Predicting the HMA-LMA status in marine sponges by machine learning

Lucas Moitinho-Silva*, Georg Steinert, Shaun Nielsen, Cristiane C.P. Hardoim, Yu Chen Wu, Grace P. McCormack, Susanna López-Legentil, Roman Marchant, Nicole Webster, Torsten Thomas, Ute Hentschel

*Corresponding author for this work

Research output: Contribution to journalArticleAcademicpeer-review

61 Citations (Scopus)

Abstract

The dichotomy between high microbial abundance (HMA) and low microbial abundance (LMA) sponges has been observed in sponge-microbe symbiosis, although the extent of this pattern remains poorly unknown. We characterized the differences between the microbiomes of HMA (n = 19) and LMA (n = 17) sponges (575 specimens) present in the Sponge Microbiome Project. HMA sponges were associated with richer and more diverse microbiomes than LMA sponges, as indicated by the comparison of alpha diversity metrics. Microbial community structures differed between HMA and LMA sponges considering Operational Taxonomic Units (OTU) abundances and across microbial taxonomic levels, from phylum to species. The largest proportion of microbiome variation was explained by the host identity. Several phyla, classes, and OTUs were found differentially abundant in either group, which were considered "HMA indicators" and "LMA indicators." Machine learning algorithms (classifiers) were trained to predict the HMA-LMA status of sponges. Among nine different classifiers, higher performances were achieved by Random Forest trained with phylum and class abundances. Random Forest with optimized parameters predicted the HMA-LMA status of additional 135 sponge species (1,232 specimens) without a priori knowledge. These sponges were grouped in four clusters, from which the largest two were composed of species consistently predicted as HMA (n = 44) and LMA (n = 74). In summary, our analyses shown distinct features of the microbial communities associated with HMA and LMA sponges. The prediction of the HMA-LMA status based on the microbiome profiles of sponges demonstrates the application of machine learning to explore patterns of host-associated microbial communities.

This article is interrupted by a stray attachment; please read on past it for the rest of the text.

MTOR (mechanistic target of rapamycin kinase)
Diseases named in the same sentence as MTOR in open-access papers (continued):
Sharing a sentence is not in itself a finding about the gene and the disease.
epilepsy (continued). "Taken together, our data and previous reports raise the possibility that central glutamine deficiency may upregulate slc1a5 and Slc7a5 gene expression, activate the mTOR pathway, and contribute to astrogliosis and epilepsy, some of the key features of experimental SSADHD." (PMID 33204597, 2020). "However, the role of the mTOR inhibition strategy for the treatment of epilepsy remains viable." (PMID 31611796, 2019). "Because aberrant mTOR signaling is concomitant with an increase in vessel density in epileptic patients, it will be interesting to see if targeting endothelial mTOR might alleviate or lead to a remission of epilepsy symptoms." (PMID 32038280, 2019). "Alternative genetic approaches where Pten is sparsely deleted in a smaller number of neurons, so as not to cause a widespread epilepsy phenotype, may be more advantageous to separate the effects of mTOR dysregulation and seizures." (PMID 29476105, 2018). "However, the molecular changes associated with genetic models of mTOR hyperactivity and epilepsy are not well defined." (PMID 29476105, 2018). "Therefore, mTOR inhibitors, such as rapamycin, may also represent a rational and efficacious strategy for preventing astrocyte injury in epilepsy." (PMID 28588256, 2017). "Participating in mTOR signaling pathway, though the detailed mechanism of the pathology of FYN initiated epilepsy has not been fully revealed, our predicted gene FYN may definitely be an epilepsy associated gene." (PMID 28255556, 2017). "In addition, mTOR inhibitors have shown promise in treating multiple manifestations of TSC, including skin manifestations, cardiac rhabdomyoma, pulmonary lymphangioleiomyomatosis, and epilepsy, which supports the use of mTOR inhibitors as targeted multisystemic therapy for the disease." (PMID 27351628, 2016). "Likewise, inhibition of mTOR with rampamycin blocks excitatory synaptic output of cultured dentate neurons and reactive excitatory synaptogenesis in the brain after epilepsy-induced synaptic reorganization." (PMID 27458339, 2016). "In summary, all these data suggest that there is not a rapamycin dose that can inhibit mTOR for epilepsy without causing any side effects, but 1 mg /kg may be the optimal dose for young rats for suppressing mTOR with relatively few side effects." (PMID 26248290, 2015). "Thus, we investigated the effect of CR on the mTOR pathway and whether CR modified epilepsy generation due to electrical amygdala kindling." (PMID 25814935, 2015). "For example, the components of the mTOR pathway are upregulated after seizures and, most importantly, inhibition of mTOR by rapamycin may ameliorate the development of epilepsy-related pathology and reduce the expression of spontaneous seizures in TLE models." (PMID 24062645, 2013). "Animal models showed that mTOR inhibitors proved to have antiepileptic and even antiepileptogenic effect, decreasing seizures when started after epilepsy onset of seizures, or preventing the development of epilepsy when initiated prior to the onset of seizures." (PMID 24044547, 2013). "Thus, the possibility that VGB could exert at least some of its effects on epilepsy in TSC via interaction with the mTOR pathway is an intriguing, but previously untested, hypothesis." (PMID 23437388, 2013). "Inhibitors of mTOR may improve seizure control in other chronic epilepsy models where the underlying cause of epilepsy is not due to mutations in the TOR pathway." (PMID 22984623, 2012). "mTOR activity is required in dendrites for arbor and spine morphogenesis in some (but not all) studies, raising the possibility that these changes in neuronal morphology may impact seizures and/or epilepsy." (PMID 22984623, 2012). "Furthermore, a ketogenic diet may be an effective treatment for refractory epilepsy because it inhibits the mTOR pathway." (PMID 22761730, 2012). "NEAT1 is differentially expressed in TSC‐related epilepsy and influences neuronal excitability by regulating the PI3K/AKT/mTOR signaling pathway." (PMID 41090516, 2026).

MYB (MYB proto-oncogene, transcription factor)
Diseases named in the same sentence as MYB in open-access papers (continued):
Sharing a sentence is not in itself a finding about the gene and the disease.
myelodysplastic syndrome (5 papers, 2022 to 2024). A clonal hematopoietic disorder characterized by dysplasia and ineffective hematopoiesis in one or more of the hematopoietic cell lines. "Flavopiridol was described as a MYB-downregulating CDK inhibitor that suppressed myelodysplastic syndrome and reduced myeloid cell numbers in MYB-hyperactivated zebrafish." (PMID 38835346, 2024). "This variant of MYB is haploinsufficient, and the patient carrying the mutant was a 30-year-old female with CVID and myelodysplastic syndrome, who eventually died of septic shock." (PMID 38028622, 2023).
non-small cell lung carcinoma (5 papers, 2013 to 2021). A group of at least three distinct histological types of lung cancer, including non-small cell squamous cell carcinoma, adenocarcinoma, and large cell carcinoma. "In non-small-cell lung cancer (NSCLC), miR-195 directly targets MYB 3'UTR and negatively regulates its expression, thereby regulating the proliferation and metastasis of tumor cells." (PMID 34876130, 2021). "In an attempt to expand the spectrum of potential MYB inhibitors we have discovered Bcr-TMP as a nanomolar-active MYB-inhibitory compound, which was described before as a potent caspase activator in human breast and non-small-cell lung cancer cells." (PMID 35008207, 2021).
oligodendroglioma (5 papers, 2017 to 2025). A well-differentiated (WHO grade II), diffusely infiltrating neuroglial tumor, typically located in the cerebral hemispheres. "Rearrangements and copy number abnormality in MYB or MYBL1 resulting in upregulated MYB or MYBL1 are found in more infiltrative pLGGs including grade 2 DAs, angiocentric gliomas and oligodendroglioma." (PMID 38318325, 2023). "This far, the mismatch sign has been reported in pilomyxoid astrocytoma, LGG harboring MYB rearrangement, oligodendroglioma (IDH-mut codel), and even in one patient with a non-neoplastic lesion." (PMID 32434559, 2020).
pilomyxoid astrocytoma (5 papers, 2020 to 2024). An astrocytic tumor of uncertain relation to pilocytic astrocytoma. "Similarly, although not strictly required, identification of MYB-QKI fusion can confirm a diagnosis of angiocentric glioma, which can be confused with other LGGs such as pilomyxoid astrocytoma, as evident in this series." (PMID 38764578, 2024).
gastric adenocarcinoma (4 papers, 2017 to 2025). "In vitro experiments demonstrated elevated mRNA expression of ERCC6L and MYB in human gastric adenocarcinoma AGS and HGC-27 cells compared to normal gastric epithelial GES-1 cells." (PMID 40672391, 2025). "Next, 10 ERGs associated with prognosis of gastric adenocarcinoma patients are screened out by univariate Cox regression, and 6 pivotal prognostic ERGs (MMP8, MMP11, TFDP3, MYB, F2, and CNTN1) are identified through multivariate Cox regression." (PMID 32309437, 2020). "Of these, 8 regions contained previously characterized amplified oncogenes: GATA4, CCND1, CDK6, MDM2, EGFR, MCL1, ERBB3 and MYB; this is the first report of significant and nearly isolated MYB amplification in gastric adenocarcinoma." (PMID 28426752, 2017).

Original languageEnglish
Article number752
Number of pages14
JournalFrontiers in Microbiology
Volume8
DOIs
Publication statusPublished - 2017

Keywords

  • 16S rRNA gene
  • Marine sponges
  • Microbial diversity
  • Microbiome
  • Random forest
  • Symbiosis

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